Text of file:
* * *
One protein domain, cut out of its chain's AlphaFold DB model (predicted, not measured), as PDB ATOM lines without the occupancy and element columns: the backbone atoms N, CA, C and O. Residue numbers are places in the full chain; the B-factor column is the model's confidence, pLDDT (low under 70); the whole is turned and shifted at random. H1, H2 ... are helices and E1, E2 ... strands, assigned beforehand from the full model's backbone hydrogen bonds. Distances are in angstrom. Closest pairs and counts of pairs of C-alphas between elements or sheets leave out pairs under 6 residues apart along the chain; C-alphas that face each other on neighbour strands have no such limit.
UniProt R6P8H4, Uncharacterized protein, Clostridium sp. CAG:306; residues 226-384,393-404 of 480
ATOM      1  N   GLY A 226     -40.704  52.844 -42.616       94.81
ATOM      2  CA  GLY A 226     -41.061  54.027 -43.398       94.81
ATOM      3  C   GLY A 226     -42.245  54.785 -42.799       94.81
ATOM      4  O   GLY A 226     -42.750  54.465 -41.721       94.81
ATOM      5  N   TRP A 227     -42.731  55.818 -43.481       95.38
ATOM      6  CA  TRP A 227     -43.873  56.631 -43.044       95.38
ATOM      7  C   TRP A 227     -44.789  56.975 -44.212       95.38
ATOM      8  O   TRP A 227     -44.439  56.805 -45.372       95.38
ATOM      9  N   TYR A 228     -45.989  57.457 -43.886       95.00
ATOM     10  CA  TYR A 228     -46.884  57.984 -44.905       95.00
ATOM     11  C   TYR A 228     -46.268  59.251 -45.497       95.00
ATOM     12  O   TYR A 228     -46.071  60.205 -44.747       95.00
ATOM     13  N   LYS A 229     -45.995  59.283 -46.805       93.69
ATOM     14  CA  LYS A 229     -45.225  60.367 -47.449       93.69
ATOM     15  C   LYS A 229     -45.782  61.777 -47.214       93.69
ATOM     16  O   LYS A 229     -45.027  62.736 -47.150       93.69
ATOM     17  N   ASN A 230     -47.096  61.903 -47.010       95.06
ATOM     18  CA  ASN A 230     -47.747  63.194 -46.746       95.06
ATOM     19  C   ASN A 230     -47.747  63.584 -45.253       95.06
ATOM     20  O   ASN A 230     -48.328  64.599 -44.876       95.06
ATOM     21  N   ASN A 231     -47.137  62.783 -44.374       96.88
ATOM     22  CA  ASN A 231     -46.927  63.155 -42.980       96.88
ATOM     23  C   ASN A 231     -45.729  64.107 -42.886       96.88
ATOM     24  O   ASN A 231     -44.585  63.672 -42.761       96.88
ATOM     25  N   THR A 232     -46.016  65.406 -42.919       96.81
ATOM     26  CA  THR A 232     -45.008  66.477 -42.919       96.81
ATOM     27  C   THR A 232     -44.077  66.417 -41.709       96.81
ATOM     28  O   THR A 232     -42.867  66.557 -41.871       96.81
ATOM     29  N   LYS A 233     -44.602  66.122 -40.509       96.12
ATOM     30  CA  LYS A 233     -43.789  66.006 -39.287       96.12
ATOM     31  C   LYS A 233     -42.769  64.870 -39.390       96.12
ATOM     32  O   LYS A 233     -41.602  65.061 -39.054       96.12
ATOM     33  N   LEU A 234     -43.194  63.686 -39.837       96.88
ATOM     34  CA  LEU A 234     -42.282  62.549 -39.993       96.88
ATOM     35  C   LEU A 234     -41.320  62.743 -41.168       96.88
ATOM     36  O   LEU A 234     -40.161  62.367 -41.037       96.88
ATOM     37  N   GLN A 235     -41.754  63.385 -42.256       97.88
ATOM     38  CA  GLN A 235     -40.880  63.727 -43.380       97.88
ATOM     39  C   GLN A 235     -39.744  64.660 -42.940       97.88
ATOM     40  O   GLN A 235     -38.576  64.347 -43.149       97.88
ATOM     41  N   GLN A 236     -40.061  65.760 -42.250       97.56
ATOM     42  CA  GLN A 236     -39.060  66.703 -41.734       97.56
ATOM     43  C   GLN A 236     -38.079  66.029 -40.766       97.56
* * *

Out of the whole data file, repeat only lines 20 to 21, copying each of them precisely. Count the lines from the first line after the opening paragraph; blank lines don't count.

ATOM     19  C   ASN A 230     -47.747  63.584 -45.253       95.06
ATOM     20  O   ASN A 230     -48.328  64.599 -44.876       95.06